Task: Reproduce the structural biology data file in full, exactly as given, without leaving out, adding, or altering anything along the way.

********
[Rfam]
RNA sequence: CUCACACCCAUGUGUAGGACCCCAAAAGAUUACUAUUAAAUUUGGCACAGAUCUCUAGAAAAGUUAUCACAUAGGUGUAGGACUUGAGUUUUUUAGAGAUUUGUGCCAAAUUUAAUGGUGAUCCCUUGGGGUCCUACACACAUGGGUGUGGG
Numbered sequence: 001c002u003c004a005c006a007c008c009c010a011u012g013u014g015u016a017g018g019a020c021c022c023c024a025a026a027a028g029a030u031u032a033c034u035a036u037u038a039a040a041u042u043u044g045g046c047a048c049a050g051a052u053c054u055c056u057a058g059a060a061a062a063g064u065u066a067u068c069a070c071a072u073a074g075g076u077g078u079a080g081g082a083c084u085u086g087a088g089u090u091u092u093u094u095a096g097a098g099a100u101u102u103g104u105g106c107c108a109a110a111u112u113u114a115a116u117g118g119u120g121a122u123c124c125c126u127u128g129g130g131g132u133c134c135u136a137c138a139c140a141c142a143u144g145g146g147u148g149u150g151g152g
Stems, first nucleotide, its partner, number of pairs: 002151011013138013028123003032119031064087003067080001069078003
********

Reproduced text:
[Rfam]
RNA sequence: CUCACACCCAUGUGUAGGACCCCAAAAGAUUACUAUUAAAUUUGGCACAGAUCUCUAGAAAAGUUAUCACAUAGGUGUAGGACUUGAGUUUUUUAGAGAUUUGUGCCAAAUUUAAUGGUGAUCCCUUGGGGUCCUACACACAUGGGUGUGGG
Numbered sequence: 001c002u003c004a005c006a007c008c009c010a011u012g013u014g015u016a017g018g019a020c021c022c023c024a025a026a027a028g029a030u031u032a033c034u035a036u037u038a039a040a041u042u043u044g045g046c047a048c049a050g051a052u053c054u055c056u057a058g059a060a061a062a063g064u065u066a067u068c069a070c071a072u073a074g075g076u077g078u079a080g081g082a083c084u085u086g087a088g089u090u091u092u093u094u095a096g097a098g099a100u101u102u103g104u105g106c107c108a109a110a111u112u113u114a115a116u117g118g119u120g121a122u123c124c125c126u127u128g129g130g131g132u133c134c135u136a137c138a139c140a141c142a143u144g145g146g147u148g149u150g151g152g
Stems, first nucleotide, its partner, number of pairs: 002151011013138013028123003032119031064087003067080001069078003